Onions are an easy-to-grow, versatile crop that packs a huge punch of flavor. Even if…
If you thought we couldn’t grow citrus in north Texas, think again: modern hybrids have brought cold tolerance to a new level, and although we still wouldn’t recommend leaving them out in the worst of our winters, container-grown citrus is a garden must-have. Nothing beats the unique bouquet, acidic zing and tangy tartness of home-grown lemons, but if you’re not trying these other fantastic options, read on to see what you’re missing.
Love the candy-like appeal of mandarin oranges when they arrive in stores in the fall? You’ll love your own home-grown Satsumas from the ‘Orange Frost™’ and ‘Arctic Frost™’ hybrid series. Ying Doon Moy, a retired plant breeder from the San Antonio Botanical Garden, introduced ‘Orange Frost’ in 2005 from a Changsha tangerine seed crossed with an unnamed mandarin seedling. Both offer glossy green foliage, fragrant white flowers in spring, and sweet, easy-to-peel fruit that has few seeds, making them ultra easy and fun to eat.
While these are tolerant of temperatures even lower than the standard 27 degrees F., they’ll be happiest if you bring them indoors or provide a thorough covering of protection from extended hard freezes. They make attractive small trees to about 12′ in the ground, about 6′ in an appropriately-sized container, and they prefer rich, well-drained soil and full sun.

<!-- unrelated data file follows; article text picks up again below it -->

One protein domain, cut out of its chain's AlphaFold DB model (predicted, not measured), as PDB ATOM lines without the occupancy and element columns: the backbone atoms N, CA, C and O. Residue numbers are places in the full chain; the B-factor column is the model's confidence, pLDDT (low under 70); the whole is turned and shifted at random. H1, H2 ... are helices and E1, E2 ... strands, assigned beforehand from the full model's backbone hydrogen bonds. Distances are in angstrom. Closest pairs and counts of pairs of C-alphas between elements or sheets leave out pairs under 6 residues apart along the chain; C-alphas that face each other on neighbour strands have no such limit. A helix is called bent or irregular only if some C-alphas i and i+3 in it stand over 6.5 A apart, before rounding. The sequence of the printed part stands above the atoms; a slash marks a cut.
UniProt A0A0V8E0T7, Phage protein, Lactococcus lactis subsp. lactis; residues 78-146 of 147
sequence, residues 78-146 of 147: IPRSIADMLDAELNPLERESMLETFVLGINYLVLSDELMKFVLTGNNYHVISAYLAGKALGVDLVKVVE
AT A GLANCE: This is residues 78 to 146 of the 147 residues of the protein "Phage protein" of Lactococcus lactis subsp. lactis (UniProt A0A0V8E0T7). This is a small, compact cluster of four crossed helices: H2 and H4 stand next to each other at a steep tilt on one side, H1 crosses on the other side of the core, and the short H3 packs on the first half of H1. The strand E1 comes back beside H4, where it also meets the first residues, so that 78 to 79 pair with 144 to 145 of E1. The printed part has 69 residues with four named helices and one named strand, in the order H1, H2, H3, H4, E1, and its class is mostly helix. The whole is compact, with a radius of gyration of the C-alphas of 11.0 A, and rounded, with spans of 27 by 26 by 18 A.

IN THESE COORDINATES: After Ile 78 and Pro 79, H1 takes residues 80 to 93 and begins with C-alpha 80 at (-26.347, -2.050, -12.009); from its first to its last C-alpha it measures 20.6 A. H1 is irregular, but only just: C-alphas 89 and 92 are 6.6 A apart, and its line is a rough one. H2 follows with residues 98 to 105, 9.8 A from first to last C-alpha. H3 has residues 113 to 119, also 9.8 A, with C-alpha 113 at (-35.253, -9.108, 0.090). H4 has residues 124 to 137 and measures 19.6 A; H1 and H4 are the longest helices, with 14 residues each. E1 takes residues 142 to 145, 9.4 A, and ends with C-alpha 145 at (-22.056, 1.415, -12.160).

Persian lime, Citrus x latifolia, thought to be a cousin of the fragrant key lime. It produces a larger, more acidic fruit that’s perfect for cooking and cocktails, and is well-behaved in a container, reaching about 6 feet. It will definitely appreciate winter protection, and will do best if brought completely indoors during the harshest cold spells.
‘Improved Meyer’ lemons, which are ultra-popular with home citrus growers and those who like to bake, are one that we attempt to keep in stock as often as they are available. Their mild, floral-laced bouquet and reduced acidity make them ideal for creating fragrant lemon desserts, and the trees are lovely and easy to grow, too.
New to growing citrus? Stop in and speak with a Garden Advisor for tips–but get here soon, the favorites sell out quickly!